Karl

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    Senior Member randyt's Avatar
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    I built it with green logs, I've built a few green log cabins. After the roof was put on I let it dry and settle while I worked on the floor system. It sat and settled for a summer. I started the cabin in the fall and had the roof on by early summer. Some logs shrink less than others, these logs are balsam. Chinking is a lime mortar mix held in place with strips of expanded metal. there is fiberglass insulation stuffed in the cracks and then chinking on the inside. There is synthetic chinking available such as perma chink, log jam and others but the cost was too much for my pocketbook.

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    Senior Member gryffynklm's Avatar
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    Good, Although Green is heavier, it is easier to cut. I know that in timber framing many folks like to mill or hew green and season for 8 to 12 weeks before cutting the joinery. This minimizes shrinkage and gives better control actually causing the remaining shrinkage to tighten the joints without splitting or drawing away. Closing in too soon and heating the space causes the wood to dry rapidly causing checking, warping and twisting I suppose this would also be true in log building. Your building schedule is the same plan I was going to use.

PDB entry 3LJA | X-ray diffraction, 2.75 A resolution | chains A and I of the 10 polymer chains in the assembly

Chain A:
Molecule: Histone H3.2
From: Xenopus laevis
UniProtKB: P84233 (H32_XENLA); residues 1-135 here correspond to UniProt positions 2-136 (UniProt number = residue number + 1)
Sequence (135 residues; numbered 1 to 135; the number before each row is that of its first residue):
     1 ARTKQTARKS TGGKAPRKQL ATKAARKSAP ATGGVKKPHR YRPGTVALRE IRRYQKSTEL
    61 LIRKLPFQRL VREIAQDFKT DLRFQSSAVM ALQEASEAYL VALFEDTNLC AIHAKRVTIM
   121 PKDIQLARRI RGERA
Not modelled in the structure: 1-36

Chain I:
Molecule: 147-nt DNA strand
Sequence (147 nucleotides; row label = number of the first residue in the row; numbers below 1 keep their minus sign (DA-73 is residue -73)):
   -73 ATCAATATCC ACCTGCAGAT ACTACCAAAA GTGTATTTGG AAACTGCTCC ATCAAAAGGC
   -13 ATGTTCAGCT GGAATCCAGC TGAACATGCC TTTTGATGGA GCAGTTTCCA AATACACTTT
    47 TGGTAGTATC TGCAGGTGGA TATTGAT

The log buildings here 1750 to 1780 use a lime mortar mix for the chinking with some sort of fiber mixed in over wedged in waddle or sticks and sheep's wool for insulation. The remodel of a friends place revealed large sections of intact chinking with most of the deterioration around the windows and door frames. It looked like water infiltration. That part of the house was 1820 to about 1840. The shoes found under the floor were determined by Williamsburg to around that time frame. Hiding shoes was a tradition that was thought to welcome good to the household.


    LOL, here is a link to the web page for the architect that designed my project. Ya, That would be me.
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    Karl

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    Senior Member hunter63's Avatar
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    Quote Originally Posted by artichowl View Post
    I know the general idea of how to build one. I want to know any tips or tricks you can tell me. Things to avoid doing.
    This is about the vaguest question I have ever seen as far as a big project goes.......Man, give us a starting point?

    Randy and Karl, y'all have really put out some good information, good enough I think this should be a sticky, maybe?....or at least keep it in a file guys so as to not have to type out everything?

    As it seems that stuff like this gets repeated over and over.
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    Senior Member randyt's Avatar
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    I like the idea of a sticky, it seems that I've posted photos of a few cabins a few different times. I don't mind but it seems a sticky would be simpler.

    other than a few pole barns made from poles direct from the forest, the following storage shed is the closest to a post and beam I've made. Log infill.

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    Super Moderator crashdive123's Avatar
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    Consider the thread stuck.